Willy DeVille arrived with a mission, and come hell or high water he was going to carry it out. No matter that he was opening for Elvis Costello, the Englishman with all the fancy press clippings. DeVille, a confirmed New York greaser, wasn't awed.
"He shouldn't be using the name Elvis, man. There's only one Elvis ... And hey, I can dance and he can't. I've got it all over him in street moves," said DeVille, nursing a cigarette after his set. "You know, everybody from my friends to my record company says: 'Bury him. Put him away.' It seems to have become my assignment."
When the final chord had sounded at this shootout a matchup of one of the top American New Wave bands with its British counterpart it was Willy and his group, Mink DeVille, who emerged with the upper hand.
Not that Costello was blown away. He was more at ease (more eye contact with the audience; an area where Willy DeVille could stand improvement), than at his winter Paradise appearance, and he reached peaks of raw energy in blasting from "Pump It Up" to "You Belong to Me" near the end of his set.
But in the final analysis he fell short of the DeVilleans. Costello suffered in the conversion from a club to a big hall, for his quirky magnetism was less and he made no use of the larger space. His act had an undeserved anticlimax when a woman had an epileptic seizure in the front row (Costello stepped forward to see that she was helped), but he and his band, especially monotonous organist Steve Nasson, are not the rock 'n' roll saviors they have been extolled as being.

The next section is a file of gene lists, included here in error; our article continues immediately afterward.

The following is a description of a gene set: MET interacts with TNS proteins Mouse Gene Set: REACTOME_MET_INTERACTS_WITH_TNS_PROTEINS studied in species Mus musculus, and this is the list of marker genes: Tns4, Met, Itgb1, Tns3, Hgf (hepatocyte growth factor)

By contrast. Mink DeVille tailor their act to the concert halls. They've professionalized their lighting and increased their size and versatility by adding saxophonist David Leathers and new keyboardist George Cureau, a stabilizing force.
Willy DeVille also atoned for a desultory performance last fall at the Paradise. (He had then just returned from a rough European tour and claimed to lack the energy to roll a joint). His swampy, broken-bottle larynx sliced through a punchier set than expected (he doesn't carry the purring backup singers, the Immortals, any more) and he integrated upbeat numbers from his first album like "Gunslinger" and the slide-guitar blues of "Cadillac Walk' with kick-out tunes from his new "Return to Magenta" album, namely the Latin rock of "Steady Drivin' Man" and the explosive "Soul Twist."
His choreography was also improved: He ended "Just Your Friends" with a flamenco dance strut; "Guardian Angel" with some West Side Story finger-snaps; and "Soul Twist" with a James Brown down-on-the-knees pleading. Street moves and all, he was unbeatable.
Nick Lowe, who is Costello's producer as well as longtime sidekick to Brinsley Schwartz (now with Graham Parker), was too loud in his stint, but his teaming with rockabilly lover Dave Edmunds had many an exhilarating moment.